as a Research and Learning Tool for Cosmochemistry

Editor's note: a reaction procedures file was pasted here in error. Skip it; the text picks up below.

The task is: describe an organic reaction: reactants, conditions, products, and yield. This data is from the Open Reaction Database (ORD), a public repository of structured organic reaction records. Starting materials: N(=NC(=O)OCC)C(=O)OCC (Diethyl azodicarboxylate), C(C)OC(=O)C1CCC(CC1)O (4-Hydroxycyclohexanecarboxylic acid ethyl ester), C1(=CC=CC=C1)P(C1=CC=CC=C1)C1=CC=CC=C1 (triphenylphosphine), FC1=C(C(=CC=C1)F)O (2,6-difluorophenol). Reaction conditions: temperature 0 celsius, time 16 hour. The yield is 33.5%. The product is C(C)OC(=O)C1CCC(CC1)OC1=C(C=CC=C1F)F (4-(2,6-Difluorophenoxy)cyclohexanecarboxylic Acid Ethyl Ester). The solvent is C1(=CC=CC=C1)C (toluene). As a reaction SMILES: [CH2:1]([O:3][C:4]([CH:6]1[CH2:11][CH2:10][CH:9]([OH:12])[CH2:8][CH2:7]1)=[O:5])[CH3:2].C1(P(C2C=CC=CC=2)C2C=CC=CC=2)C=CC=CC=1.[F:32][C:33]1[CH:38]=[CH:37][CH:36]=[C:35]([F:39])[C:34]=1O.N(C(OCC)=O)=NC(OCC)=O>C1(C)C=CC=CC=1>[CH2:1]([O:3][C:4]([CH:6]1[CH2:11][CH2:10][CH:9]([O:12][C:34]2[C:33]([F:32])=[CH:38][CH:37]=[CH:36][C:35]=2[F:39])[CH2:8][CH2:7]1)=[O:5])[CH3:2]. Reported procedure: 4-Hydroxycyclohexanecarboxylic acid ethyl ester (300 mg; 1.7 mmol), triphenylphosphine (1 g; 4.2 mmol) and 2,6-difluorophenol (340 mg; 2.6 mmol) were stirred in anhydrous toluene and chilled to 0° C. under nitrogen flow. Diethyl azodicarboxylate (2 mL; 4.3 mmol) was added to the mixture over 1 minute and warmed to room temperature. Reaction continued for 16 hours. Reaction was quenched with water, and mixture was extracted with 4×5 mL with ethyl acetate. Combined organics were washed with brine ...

The digital age has transformed the ways by which we live and work. Surprisingly, it is still challenging to agree on a general definition of what digital really means. There is a telltale picture taken by film director Stanley Kubrick in 1946 of people in the New York City (USA) subway. In this picture, almost all the commuters are looking down and into their newspapers. If you now replace the newspapers with smartphones, then the scene might have been shot on a subway today. But there is at least one crucial difference between the two pictures: information density. A newspaper holds only a few tens of kilobytes (kB) of information, whereas a smartphone can hold up to a terabyte (TB). This is six to eight orders of magnitude more than a newspaper. Furthermore, almost all the exabytes (260) of information by humankind has become accessible to us via the internet and through our smartphones. In combination with apps, this vast amount of information is structured and tailored to all our various daily needs. This is the power and attractiveness of digital: the vastness of the information has been condensed, structured, and made accessible through digital devices such as smartphones. Hence, if we use computers solely for calculations – their initial purpose – this is not what we mean by digital.

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